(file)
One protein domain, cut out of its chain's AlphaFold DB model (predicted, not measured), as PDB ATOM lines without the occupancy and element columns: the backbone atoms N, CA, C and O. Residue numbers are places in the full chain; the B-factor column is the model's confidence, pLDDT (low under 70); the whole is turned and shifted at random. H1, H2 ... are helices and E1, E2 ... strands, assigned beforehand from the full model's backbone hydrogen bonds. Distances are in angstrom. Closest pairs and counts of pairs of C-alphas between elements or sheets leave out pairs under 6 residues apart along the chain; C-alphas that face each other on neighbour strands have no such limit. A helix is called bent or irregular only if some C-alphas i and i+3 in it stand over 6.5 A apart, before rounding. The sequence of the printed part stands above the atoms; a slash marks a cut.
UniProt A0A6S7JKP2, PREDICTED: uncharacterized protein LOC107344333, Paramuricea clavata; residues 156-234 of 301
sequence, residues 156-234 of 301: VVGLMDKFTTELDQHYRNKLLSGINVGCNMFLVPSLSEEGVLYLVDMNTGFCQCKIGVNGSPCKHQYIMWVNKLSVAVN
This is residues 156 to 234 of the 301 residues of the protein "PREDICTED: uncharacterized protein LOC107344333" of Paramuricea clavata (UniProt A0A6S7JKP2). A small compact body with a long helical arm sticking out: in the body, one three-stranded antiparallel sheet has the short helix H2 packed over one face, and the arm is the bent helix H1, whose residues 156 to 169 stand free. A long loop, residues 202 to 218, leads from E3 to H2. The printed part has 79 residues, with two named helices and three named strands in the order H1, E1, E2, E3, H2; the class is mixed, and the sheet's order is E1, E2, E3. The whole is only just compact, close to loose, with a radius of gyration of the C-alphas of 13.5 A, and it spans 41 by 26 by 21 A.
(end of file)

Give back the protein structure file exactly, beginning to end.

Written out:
One protein domain, cut out of its chain's AlphaFold DB model (predicted, not measured), as PDB ATOM lines without the occupancy and element columns: the backbone atoms N, CA, C and O. Residue numbers are places in the full chain; the B-factor column is the model's confidence, pLDDT (low under 70); the whole is turned and shifted at random. H1, H2 ... are helices and E1, E2 ... strands, assigned beforehand from the full model's backbone hydrogen bonds. Distances are in angstrom. Closest pairs and counts of pairs of C-alphas between elements or sheets leave out pairs under 6 residues apart along the chain; C-alphas that face each other on neighbour strands have no such limit. A helix is called bent or irregular only if some C-alphas i and i+3 in it stand over 6.5 A apart, before rounding. The sequence of the printed part stands above the atoms; a slash marks a cut.
UniProt A0A6S7JKP2, PREDICTED: uncharacterized protein LOC107344333, Paramuricea clavata; residues 156-234 of 301
sequence, residues 156-234 of 301: VVGLMDKFTTELDQHYRNKLLSGINVGCNMFLVPSLSEEGVLYLVDMNTGFCQCKIGVNGSPCKHQYIMWVNKLSVAVN
This is residues 156 to 234 of the 301 residues of the protein "PREDICTED: uncharacterized protein LOC107344333" of Paramuricea clavata (UniProt A0A6S7JKP2). A small compact body with a long helical arm sticking out: in the body, one three-stranded antiparallel sheet has the short helix H2 packed over one face, and the arm is the bent helix H1, whose residues 156 to 169 stand free. A long loop, residues 202 to 218, leads from E3 to H2. The printed part has 79 residues, with two named helices and three named strands in the order H1, E1, E2, E3, H2; the class is mixed, and the sheet's order is E1, E2, E3. The whole is only just compact, close to loose, with a radius of gyration of the C-alphas of 13.5 A, and it spans 41 by 26 by 21 A.